One of the most compelling primary races in New York is for a largely ceremonial position with relatively unobtrusive and few statutory duties: the lieutenant governor.
The Democratic Party’s progressive-activist wing sees the race as one of its best chances to catapult one of its own into state administration, possibly using the post as a pulpit for bullying to support government leader Kathy Hochul, a moderate Democrat who is also is active, to counteract. Tuesday in the preliminary round.
Antonio Delgado, the chosen lieutenant governor and running mate of Ms. Hochul, faces a tough challenge from Ana María Archila, a longtime activist and community organizer, backed by the Working Families Party and Representative Alexandria Ocasio-Cortez.
Ms. Archila walks with Jumaane Williams, New York City’s public advocate, but Ms. Hochul has a strong preference for winning the primary for governor, raising the possibility of an uneasy Democratic ticket if Ms. Archila also triumphs.
“The first task will be to build a campaign that invites every New Yorker to be inspired and feel represented by our ticket,” said Ms. Archila Tuesday morning in Brooklyn Borough Hall when asked about prospects for a share ticket with mrs. Hochul.
Ms. Archila dismissed concerns that her left-wing credentials could become the target of vigorous Republican attacks in general elections, which could jeopardize Democratic control in Albany.
Although she faces an uphill climb to relieve Mr. Delgado, she argued that her candidacy offered the best opportunity to encourage minorities and immigrant communities, as well as young people, to come in November.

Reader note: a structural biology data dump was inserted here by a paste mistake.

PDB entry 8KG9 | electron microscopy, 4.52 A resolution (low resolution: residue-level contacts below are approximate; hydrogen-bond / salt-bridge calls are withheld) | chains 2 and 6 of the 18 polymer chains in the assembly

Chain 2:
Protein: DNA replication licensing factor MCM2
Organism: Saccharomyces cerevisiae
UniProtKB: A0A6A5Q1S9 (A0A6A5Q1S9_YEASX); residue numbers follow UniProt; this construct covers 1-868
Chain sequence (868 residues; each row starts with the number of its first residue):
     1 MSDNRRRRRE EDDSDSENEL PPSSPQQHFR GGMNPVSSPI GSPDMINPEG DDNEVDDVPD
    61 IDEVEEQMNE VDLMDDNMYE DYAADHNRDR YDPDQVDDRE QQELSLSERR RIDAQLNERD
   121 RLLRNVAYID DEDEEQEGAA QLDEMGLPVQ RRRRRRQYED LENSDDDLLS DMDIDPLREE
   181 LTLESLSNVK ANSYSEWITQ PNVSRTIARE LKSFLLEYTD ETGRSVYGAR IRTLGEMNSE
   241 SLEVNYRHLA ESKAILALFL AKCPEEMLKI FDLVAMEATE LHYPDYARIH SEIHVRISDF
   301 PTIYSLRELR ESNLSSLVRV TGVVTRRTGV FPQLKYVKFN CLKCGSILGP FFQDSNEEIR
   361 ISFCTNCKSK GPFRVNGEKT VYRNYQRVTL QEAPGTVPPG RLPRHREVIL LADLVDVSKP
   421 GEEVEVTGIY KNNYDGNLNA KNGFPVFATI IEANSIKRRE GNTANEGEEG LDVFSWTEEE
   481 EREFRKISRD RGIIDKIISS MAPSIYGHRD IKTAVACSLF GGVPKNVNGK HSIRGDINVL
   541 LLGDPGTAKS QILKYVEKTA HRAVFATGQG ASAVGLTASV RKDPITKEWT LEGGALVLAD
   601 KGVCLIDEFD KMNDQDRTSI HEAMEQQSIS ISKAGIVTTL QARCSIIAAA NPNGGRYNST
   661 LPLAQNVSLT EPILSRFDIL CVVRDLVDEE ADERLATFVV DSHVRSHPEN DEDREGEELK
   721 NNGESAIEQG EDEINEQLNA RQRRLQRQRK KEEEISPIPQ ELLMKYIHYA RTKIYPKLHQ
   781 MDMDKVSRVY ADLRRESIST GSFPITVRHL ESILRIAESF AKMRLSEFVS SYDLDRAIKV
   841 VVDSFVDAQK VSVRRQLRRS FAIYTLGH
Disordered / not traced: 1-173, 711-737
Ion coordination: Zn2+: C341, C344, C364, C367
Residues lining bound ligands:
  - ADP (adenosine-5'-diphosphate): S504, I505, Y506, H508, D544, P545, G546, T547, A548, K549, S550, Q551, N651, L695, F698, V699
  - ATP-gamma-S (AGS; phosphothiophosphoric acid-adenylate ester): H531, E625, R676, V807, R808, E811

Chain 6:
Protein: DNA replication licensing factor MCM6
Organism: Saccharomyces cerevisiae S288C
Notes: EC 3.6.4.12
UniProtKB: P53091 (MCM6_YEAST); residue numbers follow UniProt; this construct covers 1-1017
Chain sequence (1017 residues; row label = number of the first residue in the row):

“That’s how we win,” said Ms Archila, speaking alongside Representative Nydia Velázquez, who supported her in the race. “That’s the kind of contribution I would make to this effort.”
Also in the Democratic primary for Lieutenant Governor, Diana Reyna, a former Brooklyn city councilor, is the running mate of Representative Thomas Suozzi of Long Island.
Jen Wip, 55, a Downtown Brooklyn resident who works in the pharmaceutical industry, said Tuesday she voted for Ms. Hochul and Ms. Archila because she “thought it was a better mix” than picking a few running mates.
“I don’t necessarily know if two women stand a good chance, you know, given our general climate in the country right now,” she said shortly after casting her vote.
“But I just felt like I got the best feeling from her and some of the specific things she said about race and inclusion,” she said of Ms. Archila, who is Colombian-American.